In the second post in this statutory fair value series, we provided background information on the Discounted Cash Flow Method of Valuation and the Gordon Model.
THE GORDON MODEL
The Gordon Model is a single-period income capitalization model that provides a summary interpretation of how securities are valued in the public markets.
The basic formulation of the Gordon Model defines the value of a business or interest as next period’s expected cash flow divided by an appropriate discount rate less the expected growth rate of the specified cash flow. As we discussed earlier in this series, this formula is a summary of the discounted cash flow method of valuation under the following conditions:
- The cash flows are expected to grow at the constant rate of g, and
- All cash flows are distributed to shareholders or are reinvested in the firm at the discount rate, r.
The discounted cash flow model as summarized by the Gordon Model provides an ideal basis for discussing what we call an integrated theory of business valuation, which is fully developed in my book (with Travis W. Harms), Business Valuation: An Integrated Theory (2nd Edition).
EARLY VIEWS OF THE LEVELS OF VALUE
The so-called levels of value chart first appeared in the valuation literature some time around 1990 (for more information, see Business Valuation: An Integrated Theory (2nd Edition)). However, the general concepts embodied in the chart were known by appraisers (and courts) prior to that time. Even today, virtually all discussions regarding levels of value in the valuation literature are very general, lacking any compelling logic or rationale regarding the factors giving rise to value differences at each level.
The early levels of value chart showed three conceptual levels.
The chart is so important to an understanding of valuation concepts that analysts at Mercer Capital have included it or an evolving version with four levels (see future posts) in virtually every valuation report since about 1992.
STATUTORY FAIR VALUE AND AN INTEGRATED THEORY OF BUSINESS VALUATION
Guided by the discussion in Business Valuation: An Integrated Theory (2nd Edition), we will begin a process of integrating the Gordon Model with a discussion of how the markets value companies as we continue in the statutory fair value series. And, we will frame this discussion within the conceptual framework of the levels of value.
The end game is to create a theoretical framework and vocabulary with which we can talk about the valuation concepts that arise in statutory fair value determinations. As we proceed with developing an integrated theory of business valuation, we will:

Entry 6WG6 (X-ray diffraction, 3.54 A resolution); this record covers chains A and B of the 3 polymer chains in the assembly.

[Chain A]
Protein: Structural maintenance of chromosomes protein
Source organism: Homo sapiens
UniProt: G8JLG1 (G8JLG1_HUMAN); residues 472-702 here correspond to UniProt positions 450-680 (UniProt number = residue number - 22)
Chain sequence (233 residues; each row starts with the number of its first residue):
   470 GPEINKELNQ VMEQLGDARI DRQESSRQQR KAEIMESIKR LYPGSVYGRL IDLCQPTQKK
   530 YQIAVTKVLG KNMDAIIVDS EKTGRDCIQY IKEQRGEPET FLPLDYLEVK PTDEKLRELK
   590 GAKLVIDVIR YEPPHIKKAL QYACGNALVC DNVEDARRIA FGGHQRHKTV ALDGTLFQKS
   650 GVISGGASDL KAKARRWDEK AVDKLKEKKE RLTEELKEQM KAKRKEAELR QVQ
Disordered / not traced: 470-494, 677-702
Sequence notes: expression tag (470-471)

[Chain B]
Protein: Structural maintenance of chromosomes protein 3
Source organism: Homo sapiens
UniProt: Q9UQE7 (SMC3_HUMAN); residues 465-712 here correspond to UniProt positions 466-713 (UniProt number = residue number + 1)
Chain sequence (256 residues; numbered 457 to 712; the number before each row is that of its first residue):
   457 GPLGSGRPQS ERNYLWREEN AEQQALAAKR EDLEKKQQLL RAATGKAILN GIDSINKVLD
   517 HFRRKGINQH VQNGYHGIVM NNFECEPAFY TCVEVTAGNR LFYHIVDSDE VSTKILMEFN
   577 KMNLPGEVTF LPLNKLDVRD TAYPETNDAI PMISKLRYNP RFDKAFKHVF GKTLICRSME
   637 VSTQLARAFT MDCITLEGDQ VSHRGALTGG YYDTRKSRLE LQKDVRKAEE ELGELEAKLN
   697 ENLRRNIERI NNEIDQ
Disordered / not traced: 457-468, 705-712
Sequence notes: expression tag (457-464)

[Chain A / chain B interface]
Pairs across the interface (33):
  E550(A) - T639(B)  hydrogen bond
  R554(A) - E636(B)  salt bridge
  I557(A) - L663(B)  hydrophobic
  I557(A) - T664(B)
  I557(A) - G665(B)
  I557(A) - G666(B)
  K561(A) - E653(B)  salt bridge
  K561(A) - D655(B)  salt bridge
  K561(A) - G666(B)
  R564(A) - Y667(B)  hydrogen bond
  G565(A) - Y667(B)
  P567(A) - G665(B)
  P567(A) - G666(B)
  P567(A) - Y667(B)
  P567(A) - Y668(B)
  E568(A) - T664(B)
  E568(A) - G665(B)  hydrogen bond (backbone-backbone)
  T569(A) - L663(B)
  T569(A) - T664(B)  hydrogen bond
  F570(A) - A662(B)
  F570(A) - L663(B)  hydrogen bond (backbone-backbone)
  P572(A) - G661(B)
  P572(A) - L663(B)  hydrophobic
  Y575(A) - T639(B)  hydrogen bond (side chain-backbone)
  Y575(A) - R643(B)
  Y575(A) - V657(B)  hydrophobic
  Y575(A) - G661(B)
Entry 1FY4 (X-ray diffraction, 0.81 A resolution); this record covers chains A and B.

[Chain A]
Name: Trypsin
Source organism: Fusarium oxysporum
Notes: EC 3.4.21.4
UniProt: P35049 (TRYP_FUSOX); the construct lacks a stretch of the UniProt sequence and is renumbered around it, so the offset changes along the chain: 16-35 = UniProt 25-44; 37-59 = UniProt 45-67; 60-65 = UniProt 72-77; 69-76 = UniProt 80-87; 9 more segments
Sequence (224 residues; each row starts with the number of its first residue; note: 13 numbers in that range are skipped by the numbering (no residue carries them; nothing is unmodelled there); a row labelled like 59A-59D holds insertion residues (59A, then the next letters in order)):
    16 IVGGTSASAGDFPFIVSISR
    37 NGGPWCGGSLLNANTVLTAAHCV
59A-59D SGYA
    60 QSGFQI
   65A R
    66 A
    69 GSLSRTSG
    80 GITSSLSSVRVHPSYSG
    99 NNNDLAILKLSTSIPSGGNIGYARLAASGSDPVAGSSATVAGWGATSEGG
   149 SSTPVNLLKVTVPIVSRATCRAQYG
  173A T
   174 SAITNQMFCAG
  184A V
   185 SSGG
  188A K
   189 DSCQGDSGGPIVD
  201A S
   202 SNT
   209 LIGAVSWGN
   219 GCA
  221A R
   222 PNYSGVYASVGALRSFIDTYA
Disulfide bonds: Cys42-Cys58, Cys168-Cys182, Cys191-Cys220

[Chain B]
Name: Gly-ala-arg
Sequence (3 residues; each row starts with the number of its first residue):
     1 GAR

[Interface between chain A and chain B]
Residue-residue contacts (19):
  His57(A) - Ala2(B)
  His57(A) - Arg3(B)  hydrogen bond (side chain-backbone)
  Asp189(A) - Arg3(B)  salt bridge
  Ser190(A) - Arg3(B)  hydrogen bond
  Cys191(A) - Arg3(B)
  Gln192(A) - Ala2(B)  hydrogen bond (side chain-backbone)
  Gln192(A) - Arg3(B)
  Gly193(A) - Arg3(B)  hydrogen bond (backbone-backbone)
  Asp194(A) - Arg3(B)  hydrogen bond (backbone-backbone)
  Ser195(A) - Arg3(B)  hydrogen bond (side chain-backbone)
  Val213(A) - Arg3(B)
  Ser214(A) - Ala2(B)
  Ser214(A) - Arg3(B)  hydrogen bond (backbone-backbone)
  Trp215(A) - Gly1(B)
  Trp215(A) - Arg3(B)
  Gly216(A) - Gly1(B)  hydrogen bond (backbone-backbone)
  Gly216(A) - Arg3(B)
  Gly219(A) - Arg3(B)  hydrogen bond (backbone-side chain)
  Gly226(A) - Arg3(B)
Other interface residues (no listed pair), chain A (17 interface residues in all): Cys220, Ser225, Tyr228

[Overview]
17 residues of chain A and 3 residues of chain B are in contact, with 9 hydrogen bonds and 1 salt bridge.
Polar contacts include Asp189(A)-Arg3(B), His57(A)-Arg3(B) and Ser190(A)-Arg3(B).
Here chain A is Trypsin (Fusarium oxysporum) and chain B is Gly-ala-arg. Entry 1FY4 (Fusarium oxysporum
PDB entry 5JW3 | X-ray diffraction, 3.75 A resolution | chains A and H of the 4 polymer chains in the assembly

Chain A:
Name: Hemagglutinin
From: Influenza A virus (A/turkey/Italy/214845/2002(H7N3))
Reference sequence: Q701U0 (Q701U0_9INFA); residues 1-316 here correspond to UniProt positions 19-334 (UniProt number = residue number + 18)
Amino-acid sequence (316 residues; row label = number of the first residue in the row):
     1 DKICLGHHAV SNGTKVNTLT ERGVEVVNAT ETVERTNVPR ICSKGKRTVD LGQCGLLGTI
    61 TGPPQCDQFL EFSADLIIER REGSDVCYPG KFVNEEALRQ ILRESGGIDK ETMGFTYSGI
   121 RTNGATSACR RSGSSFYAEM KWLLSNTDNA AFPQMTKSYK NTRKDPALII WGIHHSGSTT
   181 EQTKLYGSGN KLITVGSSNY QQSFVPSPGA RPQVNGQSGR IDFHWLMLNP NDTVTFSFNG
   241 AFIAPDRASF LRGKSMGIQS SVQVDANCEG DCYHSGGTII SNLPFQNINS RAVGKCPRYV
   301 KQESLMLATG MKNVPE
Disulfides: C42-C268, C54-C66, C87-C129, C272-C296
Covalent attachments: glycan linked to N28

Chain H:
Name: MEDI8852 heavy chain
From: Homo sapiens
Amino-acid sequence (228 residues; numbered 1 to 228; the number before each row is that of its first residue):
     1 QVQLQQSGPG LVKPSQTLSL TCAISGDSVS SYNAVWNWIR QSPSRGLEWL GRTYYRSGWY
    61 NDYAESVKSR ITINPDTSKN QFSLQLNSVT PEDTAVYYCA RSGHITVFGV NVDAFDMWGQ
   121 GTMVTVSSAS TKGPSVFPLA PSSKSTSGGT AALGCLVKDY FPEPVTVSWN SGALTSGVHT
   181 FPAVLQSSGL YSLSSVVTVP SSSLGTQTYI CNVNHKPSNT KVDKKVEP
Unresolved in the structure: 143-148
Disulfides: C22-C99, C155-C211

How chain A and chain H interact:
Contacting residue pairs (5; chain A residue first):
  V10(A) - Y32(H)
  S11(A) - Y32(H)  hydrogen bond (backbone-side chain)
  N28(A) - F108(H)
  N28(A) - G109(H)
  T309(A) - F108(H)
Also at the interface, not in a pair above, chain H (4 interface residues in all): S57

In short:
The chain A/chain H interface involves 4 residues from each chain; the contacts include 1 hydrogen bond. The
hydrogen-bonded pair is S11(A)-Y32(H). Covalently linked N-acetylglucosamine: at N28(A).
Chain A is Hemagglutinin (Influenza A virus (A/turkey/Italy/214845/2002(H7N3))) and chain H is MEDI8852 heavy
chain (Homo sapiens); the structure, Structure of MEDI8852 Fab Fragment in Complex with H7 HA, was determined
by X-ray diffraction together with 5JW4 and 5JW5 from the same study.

- Provide a conceptual description of each three level, levels of value on the levels of value chart above in the context of the Gordon Model.
- Develop the four level, levels of value chart previously shown in earlier posts in this series.
- Use the components of the Gordon Model to define the conceptual adjustments between the levels of value, the control premium (and its inverse, the minority interest discount) and the marketability discount.
- Reconcile the resulting integrated valuation model to observed pricing behavior in the market for public securities (the marketable minority level), the market for entire companies (the controlling interest level(s) of value), and the market for illiquid, minority interests in private enterprises (the nonmarketable minority level of value).
- Use the integrated theory of business valuation to discuss statutory fair value concepts such as the implicit minority discount, the use of a marketability discount in statutory fair value determinations in New York, and other concepts of value that appear in historical and emerging cases relating to statutory fair value.
WE WILL BEGIN WITH THE MARKETABLE MINORITY LEVEL OF VALUE
Remember, no valuation premium has any meaning unless the base to which it is applied is specified. And no valuation discount has any meaning unless the base from which it is taken is specified.
The marketable minority interest level of value is the middle level in the three level, levels of value chart above. It is the base from which marketability discounts are applied and to which control premiums are added. As such, an understanding of what this level of value is becomes pivotal to our developing understanding of valuation concepts.
With these objectives in mind, we proceed with the development of the integrated theory of business valuation and with our discussion of statutory fair value.
The next post in this series will discuss the benchmark level of value known as the marketable minority interest.